And wow again. The fish turned out to be cod, and was served on a bed of what looked like potato pureé (but by its taste was not), a whole steamed carrot, a kind of herby egg roll, and a piece of toasted rustic bread topped with baked tomato. There was a lot going on with this dish and it took a bit of a while just looking at it to piece it all together.

The fish was firm, white and just moist enough, and looked like it had been baked. It was not like the watery cod often served, but superior in quality. To be honest, I wasn't totally sure it was cod until I looked up the translation of 'cabillaud' the next day. The pureé beneath the cod was an intense, creamy, fishy experience. I was thinking of celeriac and not potato at the time, but the next day translation revealed it to be the 'brandade' on the menu; an emulsion of salted cod, olive oil and milk, a specialty of the region. Cod on cod, an abundance of seasoning, the sweet carrot and the tomato coulis, a divine dish. The toasted bread on the plate I'm sure was there for the final clean up. My wife and I couldn't stop raving as we were eating. It was (together with the wine) an intoxicating experience.

The third course arrived after a suitable break. A single, fairly large slice of brie on a plate. After the attention to detail we had become accustomed to, this felt just a bit disappointing. The quality of the brie was exceptional, but we both felt a bit let down. No garnish, a few grapes maybe, some cheese biscuits? It could be that there was some contrasting simplicity versus complexity going on, but it didn't give us much to think about.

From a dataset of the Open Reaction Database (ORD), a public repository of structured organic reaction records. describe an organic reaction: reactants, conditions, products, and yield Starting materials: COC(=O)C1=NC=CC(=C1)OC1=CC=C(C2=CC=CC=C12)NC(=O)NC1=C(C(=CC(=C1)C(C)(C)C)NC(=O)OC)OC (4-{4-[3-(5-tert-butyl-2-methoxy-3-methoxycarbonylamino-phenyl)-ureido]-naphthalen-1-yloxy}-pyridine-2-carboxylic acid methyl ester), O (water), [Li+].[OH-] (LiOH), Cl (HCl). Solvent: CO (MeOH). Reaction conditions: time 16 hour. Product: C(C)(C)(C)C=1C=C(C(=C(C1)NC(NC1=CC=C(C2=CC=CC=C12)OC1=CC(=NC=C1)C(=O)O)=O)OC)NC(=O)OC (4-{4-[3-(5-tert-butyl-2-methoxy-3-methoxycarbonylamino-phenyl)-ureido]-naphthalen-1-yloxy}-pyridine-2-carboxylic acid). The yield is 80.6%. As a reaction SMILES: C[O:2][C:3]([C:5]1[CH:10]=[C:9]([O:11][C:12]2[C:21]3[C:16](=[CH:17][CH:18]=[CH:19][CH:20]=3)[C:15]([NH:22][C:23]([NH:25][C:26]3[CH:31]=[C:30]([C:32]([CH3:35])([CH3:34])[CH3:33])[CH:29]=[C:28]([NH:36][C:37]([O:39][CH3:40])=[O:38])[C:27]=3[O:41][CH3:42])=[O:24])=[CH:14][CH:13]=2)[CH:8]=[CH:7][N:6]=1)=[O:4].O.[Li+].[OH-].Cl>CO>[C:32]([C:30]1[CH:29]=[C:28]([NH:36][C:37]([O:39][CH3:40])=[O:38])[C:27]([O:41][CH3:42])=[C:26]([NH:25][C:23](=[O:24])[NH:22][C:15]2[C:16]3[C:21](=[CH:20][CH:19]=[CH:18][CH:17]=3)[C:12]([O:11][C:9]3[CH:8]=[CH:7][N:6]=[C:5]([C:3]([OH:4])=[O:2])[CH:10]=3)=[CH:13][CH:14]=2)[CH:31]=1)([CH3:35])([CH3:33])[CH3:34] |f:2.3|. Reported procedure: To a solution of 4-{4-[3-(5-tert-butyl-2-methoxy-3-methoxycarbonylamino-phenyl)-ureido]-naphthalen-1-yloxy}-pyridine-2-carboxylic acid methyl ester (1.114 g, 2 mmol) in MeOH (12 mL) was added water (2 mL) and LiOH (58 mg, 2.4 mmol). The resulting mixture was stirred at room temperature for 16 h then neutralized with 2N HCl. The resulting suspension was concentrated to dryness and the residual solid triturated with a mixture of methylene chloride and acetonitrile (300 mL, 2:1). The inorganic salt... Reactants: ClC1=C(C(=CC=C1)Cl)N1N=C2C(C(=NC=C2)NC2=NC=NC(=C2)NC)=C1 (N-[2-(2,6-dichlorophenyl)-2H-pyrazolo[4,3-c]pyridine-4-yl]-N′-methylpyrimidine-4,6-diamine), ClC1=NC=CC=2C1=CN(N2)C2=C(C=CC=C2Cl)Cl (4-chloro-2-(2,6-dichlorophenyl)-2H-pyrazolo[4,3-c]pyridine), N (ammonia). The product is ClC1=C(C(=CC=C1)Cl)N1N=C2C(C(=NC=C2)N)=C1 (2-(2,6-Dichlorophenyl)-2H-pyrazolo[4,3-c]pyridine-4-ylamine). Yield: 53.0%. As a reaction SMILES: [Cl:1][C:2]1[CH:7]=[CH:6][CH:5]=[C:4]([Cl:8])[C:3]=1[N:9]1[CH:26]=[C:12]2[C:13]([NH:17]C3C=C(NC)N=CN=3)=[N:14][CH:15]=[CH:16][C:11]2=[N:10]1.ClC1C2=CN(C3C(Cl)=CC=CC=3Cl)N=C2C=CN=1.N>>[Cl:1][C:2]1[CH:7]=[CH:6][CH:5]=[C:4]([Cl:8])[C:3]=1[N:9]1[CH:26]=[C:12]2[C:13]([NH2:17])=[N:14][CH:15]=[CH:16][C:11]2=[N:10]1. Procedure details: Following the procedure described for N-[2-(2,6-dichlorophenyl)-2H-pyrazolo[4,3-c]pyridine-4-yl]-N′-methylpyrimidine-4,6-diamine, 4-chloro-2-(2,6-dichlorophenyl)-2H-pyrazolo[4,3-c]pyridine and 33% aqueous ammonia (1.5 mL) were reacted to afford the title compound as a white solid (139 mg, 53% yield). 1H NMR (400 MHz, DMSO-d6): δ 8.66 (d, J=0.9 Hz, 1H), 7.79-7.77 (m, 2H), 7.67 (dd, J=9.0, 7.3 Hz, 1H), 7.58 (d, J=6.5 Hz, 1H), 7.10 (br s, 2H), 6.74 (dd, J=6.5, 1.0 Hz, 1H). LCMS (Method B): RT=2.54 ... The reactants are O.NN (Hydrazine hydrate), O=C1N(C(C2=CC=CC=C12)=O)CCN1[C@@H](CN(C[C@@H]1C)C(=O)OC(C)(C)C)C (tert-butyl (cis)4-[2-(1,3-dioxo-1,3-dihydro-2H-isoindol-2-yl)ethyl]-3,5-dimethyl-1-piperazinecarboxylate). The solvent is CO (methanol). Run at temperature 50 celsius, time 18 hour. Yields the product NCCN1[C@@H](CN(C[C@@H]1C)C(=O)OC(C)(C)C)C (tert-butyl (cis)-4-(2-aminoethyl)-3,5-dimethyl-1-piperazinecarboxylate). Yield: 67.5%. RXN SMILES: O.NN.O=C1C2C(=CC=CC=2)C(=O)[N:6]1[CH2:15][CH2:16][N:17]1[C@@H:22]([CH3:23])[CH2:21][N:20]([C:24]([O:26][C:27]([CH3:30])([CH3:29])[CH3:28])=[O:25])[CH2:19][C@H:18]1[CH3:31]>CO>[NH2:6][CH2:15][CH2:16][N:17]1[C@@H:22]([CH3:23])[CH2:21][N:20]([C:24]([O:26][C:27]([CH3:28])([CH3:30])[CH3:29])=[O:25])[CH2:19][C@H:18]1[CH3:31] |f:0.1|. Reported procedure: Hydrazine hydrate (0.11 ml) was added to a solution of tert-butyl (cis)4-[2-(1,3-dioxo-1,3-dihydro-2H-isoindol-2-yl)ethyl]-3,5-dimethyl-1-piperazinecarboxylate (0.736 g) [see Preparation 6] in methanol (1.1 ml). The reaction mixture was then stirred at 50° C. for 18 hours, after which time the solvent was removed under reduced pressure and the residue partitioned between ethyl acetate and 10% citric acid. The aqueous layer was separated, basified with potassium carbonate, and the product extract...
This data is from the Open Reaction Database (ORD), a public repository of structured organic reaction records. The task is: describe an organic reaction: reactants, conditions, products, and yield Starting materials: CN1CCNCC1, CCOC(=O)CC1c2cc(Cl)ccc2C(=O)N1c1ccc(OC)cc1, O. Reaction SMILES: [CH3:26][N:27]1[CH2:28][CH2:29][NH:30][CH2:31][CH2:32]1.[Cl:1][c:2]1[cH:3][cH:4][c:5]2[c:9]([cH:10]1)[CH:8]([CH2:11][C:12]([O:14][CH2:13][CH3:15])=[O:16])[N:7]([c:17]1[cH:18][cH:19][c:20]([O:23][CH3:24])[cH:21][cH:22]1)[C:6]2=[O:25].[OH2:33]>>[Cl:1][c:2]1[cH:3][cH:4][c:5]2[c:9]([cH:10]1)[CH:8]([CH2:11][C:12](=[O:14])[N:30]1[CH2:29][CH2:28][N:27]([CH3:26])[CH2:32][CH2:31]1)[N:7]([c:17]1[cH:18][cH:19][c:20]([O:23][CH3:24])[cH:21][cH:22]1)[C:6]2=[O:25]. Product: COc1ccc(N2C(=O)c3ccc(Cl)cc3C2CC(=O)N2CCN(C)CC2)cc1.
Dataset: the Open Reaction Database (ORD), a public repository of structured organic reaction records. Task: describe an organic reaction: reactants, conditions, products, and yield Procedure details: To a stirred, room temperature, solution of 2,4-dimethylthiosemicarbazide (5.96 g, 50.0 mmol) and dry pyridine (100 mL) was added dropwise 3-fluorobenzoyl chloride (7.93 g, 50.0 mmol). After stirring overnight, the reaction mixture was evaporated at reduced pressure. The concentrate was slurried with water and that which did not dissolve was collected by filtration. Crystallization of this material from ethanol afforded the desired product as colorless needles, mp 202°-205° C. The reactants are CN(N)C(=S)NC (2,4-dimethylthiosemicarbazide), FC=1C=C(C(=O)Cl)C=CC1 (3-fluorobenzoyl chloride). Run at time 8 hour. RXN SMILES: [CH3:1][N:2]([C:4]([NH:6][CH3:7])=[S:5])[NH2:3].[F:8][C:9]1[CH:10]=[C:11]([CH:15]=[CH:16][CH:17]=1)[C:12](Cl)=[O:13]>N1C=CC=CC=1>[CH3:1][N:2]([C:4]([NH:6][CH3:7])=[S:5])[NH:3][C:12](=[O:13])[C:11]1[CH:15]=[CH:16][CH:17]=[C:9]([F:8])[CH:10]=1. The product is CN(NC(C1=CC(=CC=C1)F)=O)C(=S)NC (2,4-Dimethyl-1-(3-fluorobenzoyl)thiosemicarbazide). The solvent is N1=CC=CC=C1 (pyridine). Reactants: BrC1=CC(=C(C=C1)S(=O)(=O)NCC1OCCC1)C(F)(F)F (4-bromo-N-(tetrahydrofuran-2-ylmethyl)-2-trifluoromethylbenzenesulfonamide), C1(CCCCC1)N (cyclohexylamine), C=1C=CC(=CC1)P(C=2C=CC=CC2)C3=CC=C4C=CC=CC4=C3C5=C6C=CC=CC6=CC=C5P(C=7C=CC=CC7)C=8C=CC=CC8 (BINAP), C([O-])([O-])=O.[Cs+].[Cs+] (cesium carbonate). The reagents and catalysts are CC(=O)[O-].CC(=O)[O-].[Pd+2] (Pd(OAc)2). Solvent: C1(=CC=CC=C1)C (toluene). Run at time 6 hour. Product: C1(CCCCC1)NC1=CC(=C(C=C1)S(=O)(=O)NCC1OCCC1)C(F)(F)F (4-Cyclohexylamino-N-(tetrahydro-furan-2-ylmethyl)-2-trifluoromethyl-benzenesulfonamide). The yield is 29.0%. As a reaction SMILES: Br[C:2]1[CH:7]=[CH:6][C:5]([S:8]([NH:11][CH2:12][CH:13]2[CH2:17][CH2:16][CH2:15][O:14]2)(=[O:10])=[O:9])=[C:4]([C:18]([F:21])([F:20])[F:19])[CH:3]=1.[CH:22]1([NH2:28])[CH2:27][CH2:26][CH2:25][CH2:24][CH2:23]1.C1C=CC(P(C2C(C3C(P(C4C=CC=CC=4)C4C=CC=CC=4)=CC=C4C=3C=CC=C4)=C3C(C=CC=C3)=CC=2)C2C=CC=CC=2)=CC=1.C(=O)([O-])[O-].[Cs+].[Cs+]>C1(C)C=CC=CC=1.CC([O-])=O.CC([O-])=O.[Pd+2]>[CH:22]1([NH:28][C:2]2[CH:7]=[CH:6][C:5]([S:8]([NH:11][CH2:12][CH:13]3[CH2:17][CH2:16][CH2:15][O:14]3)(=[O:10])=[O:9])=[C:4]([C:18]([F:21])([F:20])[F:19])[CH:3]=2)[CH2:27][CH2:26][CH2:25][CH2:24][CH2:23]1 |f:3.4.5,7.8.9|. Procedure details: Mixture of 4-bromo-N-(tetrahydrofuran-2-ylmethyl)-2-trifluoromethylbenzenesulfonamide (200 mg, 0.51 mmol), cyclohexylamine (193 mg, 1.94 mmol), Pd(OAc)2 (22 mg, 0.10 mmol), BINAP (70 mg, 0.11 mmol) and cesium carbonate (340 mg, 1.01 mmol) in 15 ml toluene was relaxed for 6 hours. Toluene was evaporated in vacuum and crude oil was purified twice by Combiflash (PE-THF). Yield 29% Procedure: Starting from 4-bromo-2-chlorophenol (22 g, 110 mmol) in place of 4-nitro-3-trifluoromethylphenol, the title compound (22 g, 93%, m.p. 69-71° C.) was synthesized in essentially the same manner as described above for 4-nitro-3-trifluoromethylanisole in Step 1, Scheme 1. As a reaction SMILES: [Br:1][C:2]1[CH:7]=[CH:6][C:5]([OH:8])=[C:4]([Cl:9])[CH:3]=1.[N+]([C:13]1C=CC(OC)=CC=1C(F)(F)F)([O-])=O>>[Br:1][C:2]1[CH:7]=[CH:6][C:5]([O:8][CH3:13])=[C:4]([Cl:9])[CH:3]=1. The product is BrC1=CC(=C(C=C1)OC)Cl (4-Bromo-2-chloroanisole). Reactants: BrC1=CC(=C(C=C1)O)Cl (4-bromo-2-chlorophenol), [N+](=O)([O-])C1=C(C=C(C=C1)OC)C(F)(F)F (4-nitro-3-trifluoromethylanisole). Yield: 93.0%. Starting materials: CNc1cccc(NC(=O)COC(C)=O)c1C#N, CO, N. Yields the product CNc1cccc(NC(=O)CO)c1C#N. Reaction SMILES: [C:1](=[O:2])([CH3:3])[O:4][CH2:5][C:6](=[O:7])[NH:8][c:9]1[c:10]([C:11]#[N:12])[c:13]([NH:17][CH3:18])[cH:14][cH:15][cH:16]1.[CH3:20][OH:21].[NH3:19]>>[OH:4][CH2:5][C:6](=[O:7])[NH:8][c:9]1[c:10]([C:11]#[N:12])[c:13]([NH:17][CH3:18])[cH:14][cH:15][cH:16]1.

The dessert, I'm afraid, was also a bit disappointing, but possibly only because of the expectations that had built up after the superb first two courses. The 'peach soup' consisted of small cubes of peach in rich peach pureé, and a small boat shaped sponge sitting on top. The idea itself was fine, but it was served in a deep glass goblet with a long spoon which made it awkward to eat. It was refreshing and I ate it all but I was disappointed with the presentation. It had also come straight from the fridge so there was no impression of any final flair in the finishing stages in the kitchen.

All in all, however, we had a brilliant time and together agreed on a score of 8 out of 10. The quality of service, ambience, and first two courses were exquisite. Value for money? at 43 euros per person including  a litre and a half of wine for food of this quality, no question. The only let down was the last two courses. Had these followed the all round standards of the first two courses, this could have pushed the score to a 9 or even possibly a 10.

La Ferme Ladouceur is one of those places you have to try. The surprise menu of the day, the ambience and the quality have to be experienced. We will definitely be going back there. Oh, and remember to take cash, no cards accepted.


Lola Lobato said...

what a treat to be a foodie in france! the place looks great.. looking forward to see what other places you discover..

firefoodie said...

Thanks Lola, Well, back in the UK now, so time to get cooking on open fires again!